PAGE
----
There is a lot of interest in the new Tax Free Savings Accounts (TFSA). Basically, it is very similar to having a Retirement Savings Plan (RSP) because investment income and capital gains are tax free. However, you do not get a tax deduction for the contribution and there is a much lower limit than for an RSP you can contribute to the TFSA.
You must be over the legal age of 18 and a Canadian resident with a valid Social Insurance Number to be a holder of a TFSA.
For 2009 the maximum contribution you can make to this new registered plan is $5000. Each year, that amount will be adjusted by the inflation rate and rounded to the nearest $500. That may seem like a small sum, but you can effectively build a tax free wealth over time that will be of great value to your heirs. Unused contribution room from the previous year carries over and withdrawals from the previous year will also be added to your contribution room. Your annual contribution room will be indicated on your notice of assessment issued by CRA.
If you withdraw funds from the TFSA unlike the RSP or RIF there are no tax implications to your income. For seniors, this is an important feature because withdrawals will not affect your benefits such as the Guaranteed Income Supplement or clawback of your OAS.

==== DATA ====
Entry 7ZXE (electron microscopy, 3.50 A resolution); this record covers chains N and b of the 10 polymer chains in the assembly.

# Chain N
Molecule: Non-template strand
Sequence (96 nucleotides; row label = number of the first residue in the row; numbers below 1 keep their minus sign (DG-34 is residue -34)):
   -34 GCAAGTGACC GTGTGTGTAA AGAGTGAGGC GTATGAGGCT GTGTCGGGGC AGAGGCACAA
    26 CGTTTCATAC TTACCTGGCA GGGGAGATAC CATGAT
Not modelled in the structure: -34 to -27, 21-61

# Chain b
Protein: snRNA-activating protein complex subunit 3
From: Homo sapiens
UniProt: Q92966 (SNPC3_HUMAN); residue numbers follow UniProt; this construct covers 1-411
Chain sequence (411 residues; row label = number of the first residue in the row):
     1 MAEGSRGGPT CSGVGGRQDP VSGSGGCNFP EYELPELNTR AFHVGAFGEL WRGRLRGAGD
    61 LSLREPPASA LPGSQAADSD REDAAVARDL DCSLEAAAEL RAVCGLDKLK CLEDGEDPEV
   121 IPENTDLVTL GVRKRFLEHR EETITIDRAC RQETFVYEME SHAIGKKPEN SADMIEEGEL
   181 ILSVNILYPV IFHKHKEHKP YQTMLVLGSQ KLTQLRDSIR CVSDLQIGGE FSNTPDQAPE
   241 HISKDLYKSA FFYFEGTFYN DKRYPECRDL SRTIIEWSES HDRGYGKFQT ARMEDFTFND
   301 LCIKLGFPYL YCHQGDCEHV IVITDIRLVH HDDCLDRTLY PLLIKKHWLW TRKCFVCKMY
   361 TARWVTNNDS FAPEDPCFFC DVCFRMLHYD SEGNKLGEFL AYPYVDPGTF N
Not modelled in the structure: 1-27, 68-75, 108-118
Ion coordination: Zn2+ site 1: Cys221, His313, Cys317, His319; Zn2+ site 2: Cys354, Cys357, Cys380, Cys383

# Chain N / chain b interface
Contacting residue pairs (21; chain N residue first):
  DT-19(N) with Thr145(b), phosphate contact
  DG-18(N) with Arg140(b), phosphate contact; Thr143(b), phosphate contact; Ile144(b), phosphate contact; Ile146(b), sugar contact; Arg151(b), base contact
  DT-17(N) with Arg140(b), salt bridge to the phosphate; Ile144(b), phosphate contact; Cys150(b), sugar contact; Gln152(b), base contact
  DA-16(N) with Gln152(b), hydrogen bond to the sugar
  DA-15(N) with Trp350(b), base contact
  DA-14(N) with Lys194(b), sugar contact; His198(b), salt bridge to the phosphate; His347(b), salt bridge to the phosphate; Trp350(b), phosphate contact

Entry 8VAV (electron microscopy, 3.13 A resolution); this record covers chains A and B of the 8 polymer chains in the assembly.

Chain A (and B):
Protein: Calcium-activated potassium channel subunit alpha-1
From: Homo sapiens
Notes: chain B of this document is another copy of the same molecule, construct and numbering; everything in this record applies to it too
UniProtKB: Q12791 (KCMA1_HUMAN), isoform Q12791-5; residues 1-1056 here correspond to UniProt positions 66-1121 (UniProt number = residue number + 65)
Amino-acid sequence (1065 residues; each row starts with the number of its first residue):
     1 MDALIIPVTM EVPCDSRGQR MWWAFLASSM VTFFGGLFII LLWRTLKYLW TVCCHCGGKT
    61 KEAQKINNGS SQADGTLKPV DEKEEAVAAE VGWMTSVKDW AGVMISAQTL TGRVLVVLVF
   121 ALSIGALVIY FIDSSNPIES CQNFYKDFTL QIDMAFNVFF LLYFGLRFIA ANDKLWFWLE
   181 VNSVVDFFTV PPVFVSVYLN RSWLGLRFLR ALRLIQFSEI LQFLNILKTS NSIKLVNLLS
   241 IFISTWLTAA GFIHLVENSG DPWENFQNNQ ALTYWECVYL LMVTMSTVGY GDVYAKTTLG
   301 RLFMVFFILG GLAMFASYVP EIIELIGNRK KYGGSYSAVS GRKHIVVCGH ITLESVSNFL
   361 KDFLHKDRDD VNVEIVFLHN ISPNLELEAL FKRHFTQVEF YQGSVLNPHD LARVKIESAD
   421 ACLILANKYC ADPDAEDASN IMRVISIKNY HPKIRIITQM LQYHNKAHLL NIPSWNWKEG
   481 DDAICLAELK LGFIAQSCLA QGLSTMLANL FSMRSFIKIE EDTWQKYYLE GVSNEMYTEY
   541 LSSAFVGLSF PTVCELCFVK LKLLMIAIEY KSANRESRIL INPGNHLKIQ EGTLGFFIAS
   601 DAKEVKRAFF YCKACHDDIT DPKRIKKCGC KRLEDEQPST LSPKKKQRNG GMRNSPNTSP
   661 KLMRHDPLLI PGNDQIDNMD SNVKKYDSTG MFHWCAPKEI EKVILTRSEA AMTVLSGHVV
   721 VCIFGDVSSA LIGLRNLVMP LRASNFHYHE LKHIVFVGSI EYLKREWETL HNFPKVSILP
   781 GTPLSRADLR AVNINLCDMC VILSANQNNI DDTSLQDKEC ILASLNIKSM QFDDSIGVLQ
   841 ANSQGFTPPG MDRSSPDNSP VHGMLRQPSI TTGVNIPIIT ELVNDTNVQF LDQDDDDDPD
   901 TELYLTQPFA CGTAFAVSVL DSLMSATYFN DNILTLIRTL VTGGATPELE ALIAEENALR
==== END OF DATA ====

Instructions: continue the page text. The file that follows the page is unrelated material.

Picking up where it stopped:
Presently, in provinces other than BC, Alberta and PEI you cannot elect a successor holder or designate a beneficiary directly without addressing this account in your will. This means that if you reside in a province other than BC, Alberta and PEI the assets of your TFSA must be included in the estate’s assets when applying for probate. It has been approved in those three provinces to name a successor holder and therefore it avoids the inclusion of those assets when calculating the probate tax.
The passing on of a TFSA is a new consideration in estate planning so it is important that you review your will for appropriateness based on your residency.